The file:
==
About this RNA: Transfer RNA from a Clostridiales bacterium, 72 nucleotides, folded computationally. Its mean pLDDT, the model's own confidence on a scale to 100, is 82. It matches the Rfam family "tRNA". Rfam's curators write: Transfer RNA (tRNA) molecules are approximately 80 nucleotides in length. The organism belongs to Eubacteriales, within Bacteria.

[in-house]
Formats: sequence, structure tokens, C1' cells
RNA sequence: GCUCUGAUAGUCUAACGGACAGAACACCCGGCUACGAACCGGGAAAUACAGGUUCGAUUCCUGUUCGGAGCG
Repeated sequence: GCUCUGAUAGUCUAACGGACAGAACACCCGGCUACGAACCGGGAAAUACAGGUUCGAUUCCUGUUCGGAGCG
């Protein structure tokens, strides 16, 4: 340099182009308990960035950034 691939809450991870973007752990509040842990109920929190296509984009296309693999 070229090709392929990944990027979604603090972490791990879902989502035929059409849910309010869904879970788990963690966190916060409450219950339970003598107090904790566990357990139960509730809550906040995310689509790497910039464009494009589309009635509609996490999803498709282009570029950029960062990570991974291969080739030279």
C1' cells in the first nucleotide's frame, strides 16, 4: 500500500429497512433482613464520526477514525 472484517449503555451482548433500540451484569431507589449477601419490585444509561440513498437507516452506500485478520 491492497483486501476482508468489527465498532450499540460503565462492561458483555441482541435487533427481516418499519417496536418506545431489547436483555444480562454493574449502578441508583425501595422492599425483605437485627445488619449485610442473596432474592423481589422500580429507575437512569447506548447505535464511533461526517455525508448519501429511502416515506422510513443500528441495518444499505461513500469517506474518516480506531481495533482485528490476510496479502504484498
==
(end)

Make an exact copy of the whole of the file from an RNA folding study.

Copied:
About this RNA: Transfer RNA from a Clostridiales bacterium, 72 nucleotides, folded computationally. Its mean pLDDT, the model's own confidence on a scale to 100, is 82. It matches the Rfam family "tRNA". Rfam's curators write: Transfer RNA (tRNA) molecules are approximately 80 nucleotides in length. The organism belongs to Eubacteriales, within Bacteria.

[in-house]
Formats: sequence, structure tokens, C1' cells
RNA sequence: GCUCUGAUAGUCUAACGGACAGAACACCCGGCUACGAACCGGGAAAUACAGGUUCGAUUCCUGUUCGGAGCG
Repeated sequence: GCUCUGAUAGUCUAACGGACAGAACACCCGGCUACGAACCGGGAAAUACAGGUUCGAUUCCUGUUCGGAGCG
């Protein structure tokens, strides 16, 4: 340099182009308990960035950034 691939809450991870973007752990509040842990109920929190296509984009296309693999 070229090709392929990944990027979604603090972490791990879902989502035929059409849910309010869904879970788990963690966190916060409450219950339970003598107090904790566990357990139960509730809550906040995310689509790497910039464009494009589309009635509609996490999803498709282009570029950029960062990570991974291969080739030279």
C1' cells in the first nucleotide's frame, strides 16, 4: 500500500429497512433482613464520526477514525 472484517449503555451482548433500540451484569431507589449477601419490585444509561440513498437507516452506500485478520 491492497483486501476482508468489527465498532450499540460503565462492561458483555441482541435487533427481516418499519417496536418506545431489547436483555444480562454493574449502578441508583425501595422492599425483605437485627445488619449485610442473596432474592423481589422500580429507575437512569447506548447505535464511533461526517455525508448519501429511502416515506422510513443500528441495518444499505461513500469517506474518516480506531481495533482485528490476510496479502504484498